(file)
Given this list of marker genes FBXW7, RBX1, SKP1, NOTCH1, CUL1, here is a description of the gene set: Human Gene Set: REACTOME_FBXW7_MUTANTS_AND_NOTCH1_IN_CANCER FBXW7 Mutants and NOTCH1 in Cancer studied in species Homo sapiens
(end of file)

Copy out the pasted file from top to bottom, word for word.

Given this list of marker genes FBXW7, RBX1, SKP1, NOTCH1, CUL1, here is a description of the gene set: Human Gene Set: REACTOME_FBXW7_MUTANTS_AND_NOTCH1_IN_CANCER FBXW7 Mutants and NOTCH1 in Cancer studied in species Homo sapiens